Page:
This builds on How to send messages between Companies. If I decide that company S(upplier) should poll orders from company (B) in some simple HTTP based Way what is the best implementation.

  • I assume Company B has a Webserver running and the backend database of this Webserver is durable. We should make as few a possible assumptions about the storage processes at S and if they are able to keep state (e.g. a list of already transmitted GUIDs)
  • The Internet connection between B and S is unreliable.
  • We have to reach eventual consistency meaning at one point in time all orders between B and S should be transferred.

What is the best practice to implement such a system?

5 Answers 5


One approach to this kind of problem is to use some kind of queueing product, as an IBM person I immediately consider MQ. However as I'm not actually MQ person myself, like you I would probably be happy with service based approach you are taking.

There are two possible approaches that come to mind. One is to use the WS Reliable Messaging, which pushes the reliability problem down into the Web service infrastructure. The other is to hand-crank your own reliable protocol on top of simple, but unreliable, services.

I've not got serious practical experience of implementing a system with WS Reliable Messaging, I do believe that it can be made to work, but it does require some degree of control over the participants - as it's a comparatively recent standard we can't guarantee that any given IT shop will have an implementation to hand, and interoperability between vendors may be an issue. The more control I have over the SW stacks at each end the more inclined I would be to use WS Reliable Messaging. [I should mention WS Atomic Transaction too, which also can be used to build realiable services, the same inter-op concerns apply.]

So what about roll-your-own? The key here is to make all services idempotent. As we don't have transactional guarantees that span the two systems we must assume that any given service call may fail with unknown outcome.

I'm going to assume that B wants to have confirmation that S has taken an order, therefore we need to update information at both B and S when an order is transferred.

B must offer services such as these:

 Give me the next order(s)

 I have stored {orders ...}

So how do we define "next". The simplest case works nicely if the volumes we are dealing with can allow us to have a single "thread" of transfer. Then B is ticking off the sent orders one at a time, and the orders have a monotonically increasing ID. We can then simplify to:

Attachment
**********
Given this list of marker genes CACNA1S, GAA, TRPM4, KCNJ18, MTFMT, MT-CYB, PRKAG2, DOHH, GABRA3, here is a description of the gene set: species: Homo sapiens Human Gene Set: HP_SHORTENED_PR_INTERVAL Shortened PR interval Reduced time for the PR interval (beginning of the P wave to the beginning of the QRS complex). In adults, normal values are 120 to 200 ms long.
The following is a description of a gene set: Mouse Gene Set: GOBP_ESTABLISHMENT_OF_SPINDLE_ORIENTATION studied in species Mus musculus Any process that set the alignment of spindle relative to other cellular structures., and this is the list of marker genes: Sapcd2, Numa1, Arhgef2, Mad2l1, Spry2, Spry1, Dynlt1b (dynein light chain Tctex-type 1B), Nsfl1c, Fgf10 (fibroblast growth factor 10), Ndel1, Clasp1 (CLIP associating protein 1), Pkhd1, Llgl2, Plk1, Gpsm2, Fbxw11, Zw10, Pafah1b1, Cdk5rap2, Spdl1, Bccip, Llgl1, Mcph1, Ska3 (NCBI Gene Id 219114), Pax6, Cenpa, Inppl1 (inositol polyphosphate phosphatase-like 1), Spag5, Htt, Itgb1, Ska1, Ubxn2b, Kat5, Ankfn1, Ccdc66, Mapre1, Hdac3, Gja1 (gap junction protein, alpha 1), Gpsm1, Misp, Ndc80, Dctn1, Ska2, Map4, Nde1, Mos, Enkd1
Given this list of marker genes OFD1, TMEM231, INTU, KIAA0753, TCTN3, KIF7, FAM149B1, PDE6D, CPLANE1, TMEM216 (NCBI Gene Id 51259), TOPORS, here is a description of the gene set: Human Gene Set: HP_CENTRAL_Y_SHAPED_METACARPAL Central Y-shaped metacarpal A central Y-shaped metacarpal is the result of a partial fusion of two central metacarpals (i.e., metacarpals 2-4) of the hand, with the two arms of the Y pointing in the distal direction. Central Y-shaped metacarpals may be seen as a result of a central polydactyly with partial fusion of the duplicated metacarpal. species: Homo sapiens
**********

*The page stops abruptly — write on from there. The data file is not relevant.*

I have stored order <65,004> please give me the next

note that this is an idempotent request: it can safely be repeated many times. Also note that S must anticipate the possibility of getting the same order twice, and check for duplicates.

  • monotonically increasing IDs are somewhat difficult in e distributed system, but we could go with an additional: "I have now stored the message, you can delete it" request.
    – max
    Oct 27, 2010 at 9:37
  • Could you give me a example of "Webservices" the WS-* stack seems lice a incompatible complicated mess to me, but this might be only my lack of experience with it. Where do I find the Ruby/Python/PHP/Perl libraries for WS-* on Github?
    – max
    Nov 11, 2010 at 19:00

What you are probably looking for is two phase commit. It is well described in internet, here for example:


The gist of it:

The commit process proceeds as follows:

* Phase 1
      o Each participating resource manager coordinates local 
        operations and forces all log records out:
      o If successful, respond "OK"
      o If unsuccessful, either allow a time-out or respond "OOPS" 
* Phase 2
      o If all participants respond "OK":
            * Coordinator instructs participating resource managers to "COMMIT"
            * Participants complete operation writing the log record
              for the commit 
      o Otherwise:
            * Coordinator instructs participating resource managers to "ROLLBACK"
            * Participants complete their respective local undos 

Should work for any kind of data.

  • I think it will be rather difficult to make the "other end" implement (and test) two phase atomic commit.
    – max
    Nov 3, 2010 at 22:26

Okay, first of all you can't guarantee anything over an unreliable link. The Two Generals' Problem proves this for both deterministic and nondeterministic protocols. All you can do is mitigate the unreliability to an acceptable degree.

The easiest method is, in your case, once the server receives a poll request, it sends x number of replies, all with the same GUID. For example.

S: B, anything new?
S: B, anything new?
S: B, anything new?
B: Yes, S, I need a jacket (order #123).
S: B, anything new?
B: Yes, S, I need a jacket (order #123).
S: B, anything new?
B: Yes, S, I need a jacket (order #123).